New defensive coordinator Paul Guenther is breaking out a new journal this training camp.
If quarterback Andy Dalton is the face of the offense, then that must make Pro Bowl WILL linebacker Vontaze Burfict the face of the Bengals defense at the tender age of 23. He has to be since new defensive coordinator Paul Guenther is using him as an example of getting into the playbook.
When Guenther calls that first meeting of training camp Wednesday night before Thursday's first practice at 3 p.m. at Paul Brown Stadium, he's got Burfict in mind.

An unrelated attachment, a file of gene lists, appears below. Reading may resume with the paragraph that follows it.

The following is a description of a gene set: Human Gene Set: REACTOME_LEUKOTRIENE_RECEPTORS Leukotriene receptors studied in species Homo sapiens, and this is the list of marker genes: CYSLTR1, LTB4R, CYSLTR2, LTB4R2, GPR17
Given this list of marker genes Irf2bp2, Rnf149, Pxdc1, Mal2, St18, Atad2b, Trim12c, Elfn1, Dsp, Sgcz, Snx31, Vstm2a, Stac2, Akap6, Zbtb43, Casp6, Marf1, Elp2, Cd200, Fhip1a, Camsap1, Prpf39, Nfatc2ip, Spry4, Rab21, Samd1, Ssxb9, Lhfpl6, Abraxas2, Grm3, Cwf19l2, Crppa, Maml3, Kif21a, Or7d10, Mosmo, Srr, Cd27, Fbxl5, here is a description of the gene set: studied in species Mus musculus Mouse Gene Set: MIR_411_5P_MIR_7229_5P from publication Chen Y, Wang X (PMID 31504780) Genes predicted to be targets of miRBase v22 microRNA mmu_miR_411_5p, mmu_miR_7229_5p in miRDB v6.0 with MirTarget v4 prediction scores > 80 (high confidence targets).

"He understands the whole picture better than anybody," Guenther said. "Like I'm teaching the whole defense now. I'm teaching the outside linebackers to know what the safeties are doing, the corners to know what the linebackers are doing. That's how I taught the linebacker room and that's how I'm installing the defense."
Guenther, promoted from linebackers coach in wake of Mike Zimmer's departure, can see it now. He won't unveil the first coverage Wednesday night in the meeting room. A player will.
"Install this right here,' Guenther said. "Every day a player is going to come down and get on the board and say, 'What if this happens? What if that happens?' And go through it. I'm trying to bring everybody up to the level that Vontaze understands it."
But Guenther needs that face to get a little longer in the tooth.